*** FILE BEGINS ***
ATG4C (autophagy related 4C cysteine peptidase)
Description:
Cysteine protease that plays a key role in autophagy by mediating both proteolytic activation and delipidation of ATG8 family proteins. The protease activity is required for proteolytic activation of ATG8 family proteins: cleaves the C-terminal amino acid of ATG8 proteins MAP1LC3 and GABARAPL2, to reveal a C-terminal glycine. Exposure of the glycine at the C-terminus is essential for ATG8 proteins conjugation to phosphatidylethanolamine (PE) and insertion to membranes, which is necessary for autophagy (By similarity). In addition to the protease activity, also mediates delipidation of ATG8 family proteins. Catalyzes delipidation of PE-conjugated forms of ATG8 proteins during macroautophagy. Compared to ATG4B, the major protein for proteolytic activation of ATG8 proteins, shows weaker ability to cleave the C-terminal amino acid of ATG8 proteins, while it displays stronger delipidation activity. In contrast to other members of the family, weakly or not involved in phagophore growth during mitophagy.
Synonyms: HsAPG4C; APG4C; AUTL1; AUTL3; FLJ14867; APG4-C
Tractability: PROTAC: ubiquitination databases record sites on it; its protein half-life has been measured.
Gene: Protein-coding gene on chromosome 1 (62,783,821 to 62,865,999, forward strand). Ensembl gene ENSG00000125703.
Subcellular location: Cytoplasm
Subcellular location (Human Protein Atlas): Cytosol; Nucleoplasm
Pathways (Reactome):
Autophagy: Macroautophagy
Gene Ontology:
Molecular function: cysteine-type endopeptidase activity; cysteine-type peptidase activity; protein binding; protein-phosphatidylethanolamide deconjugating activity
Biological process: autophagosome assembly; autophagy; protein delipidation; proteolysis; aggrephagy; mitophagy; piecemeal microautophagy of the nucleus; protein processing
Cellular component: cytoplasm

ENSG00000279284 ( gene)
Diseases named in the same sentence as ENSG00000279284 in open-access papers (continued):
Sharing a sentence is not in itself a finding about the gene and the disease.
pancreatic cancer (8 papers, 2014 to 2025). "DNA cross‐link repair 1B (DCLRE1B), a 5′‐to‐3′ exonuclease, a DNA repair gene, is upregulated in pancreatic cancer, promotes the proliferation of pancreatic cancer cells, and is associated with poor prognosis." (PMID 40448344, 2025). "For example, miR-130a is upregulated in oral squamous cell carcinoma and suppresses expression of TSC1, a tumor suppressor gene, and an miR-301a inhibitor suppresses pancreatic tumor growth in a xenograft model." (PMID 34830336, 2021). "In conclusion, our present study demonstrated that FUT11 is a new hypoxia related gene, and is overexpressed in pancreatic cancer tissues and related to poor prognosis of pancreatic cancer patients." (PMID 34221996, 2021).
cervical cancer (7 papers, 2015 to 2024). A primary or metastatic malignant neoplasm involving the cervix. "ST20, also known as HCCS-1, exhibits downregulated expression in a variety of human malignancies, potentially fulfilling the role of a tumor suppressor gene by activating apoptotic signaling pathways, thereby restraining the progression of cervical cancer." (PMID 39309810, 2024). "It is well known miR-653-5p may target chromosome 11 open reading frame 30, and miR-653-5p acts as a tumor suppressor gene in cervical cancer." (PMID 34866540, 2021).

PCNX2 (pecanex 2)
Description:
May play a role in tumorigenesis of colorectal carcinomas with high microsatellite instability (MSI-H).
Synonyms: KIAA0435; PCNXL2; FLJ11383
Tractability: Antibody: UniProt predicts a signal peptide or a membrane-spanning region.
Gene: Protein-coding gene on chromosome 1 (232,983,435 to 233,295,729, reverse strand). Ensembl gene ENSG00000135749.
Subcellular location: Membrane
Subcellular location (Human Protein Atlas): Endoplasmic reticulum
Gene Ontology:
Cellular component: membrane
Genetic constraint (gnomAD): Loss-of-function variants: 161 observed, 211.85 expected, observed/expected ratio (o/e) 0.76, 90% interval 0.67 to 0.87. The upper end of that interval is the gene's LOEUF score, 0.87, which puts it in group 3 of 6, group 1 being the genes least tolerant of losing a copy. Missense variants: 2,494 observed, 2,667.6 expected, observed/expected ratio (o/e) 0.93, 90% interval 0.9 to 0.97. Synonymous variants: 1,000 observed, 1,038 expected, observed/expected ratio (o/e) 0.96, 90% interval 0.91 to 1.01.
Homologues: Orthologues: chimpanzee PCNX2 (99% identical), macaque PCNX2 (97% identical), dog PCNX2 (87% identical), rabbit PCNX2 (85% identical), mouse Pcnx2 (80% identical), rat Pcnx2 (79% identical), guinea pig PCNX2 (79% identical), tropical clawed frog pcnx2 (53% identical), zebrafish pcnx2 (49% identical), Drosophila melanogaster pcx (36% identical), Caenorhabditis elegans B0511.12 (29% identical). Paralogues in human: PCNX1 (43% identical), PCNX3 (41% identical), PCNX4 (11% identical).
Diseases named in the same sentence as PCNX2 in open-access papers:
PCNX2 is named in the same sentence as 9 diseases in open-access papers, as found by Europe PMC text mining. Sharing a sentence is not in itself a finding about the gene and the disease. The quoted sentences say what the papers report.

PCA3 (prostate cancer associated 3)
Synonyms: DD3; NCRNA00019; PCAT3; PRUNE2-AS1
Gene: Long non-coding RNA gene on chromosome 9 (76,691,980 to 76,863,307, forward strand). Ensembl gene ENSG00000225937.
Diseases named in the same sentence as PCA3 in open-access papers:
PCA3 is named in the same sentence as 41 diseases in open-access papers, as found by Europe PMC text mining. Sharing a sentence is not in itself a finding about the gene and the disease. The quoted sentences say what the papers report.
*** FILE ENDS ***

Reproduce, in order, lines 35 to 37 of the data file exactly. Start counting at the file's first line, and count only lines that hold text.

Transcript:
Synonyms: DD3; NCRNA00019; PCAT3; PRUNE2-AS1
Gene: Long non-coding RNA gene on chromosome 9 (76,691,980 to 76,863,307, forward strand). Ensembl gene ENSG00000225937.
Diseases named in the same sentence as PCA3 in open-access papers: